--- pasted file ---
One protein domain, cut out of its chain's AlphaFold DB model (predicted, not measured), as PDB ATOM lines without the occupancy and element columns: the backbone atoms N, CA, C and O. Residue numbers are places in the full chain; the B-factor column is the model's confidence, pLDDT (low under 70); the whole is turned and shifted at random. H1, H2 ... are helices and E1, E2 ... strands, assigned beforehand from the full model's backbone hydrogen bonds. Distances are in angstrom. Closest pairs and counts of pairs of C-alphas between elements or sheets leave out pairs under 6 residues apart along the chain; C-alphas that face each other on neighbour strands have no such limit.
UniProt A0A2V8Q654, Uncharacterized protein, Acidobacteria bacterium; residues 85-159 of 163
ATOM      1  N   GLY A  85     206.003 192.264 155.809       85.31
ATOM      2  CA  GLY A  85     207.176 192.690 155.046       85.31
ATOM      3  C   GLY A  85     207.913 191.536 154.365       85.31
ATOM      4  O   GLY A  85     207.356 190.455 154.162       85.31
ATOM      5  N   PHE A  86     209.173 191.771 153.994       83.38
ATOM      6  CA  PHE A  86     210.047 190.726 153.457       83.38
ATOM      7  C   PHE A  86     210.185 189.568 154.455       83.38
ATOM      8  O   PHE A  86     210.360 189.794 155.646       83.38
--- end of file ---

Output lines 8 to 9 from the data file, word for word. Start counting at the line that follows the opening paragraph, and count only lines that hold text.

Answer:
ATOM      7  C   PHE A  86     210.185 189.568 154.455       83.38
ATOM      8  O   PHE A  86     210.360 189.794 155.646       83.38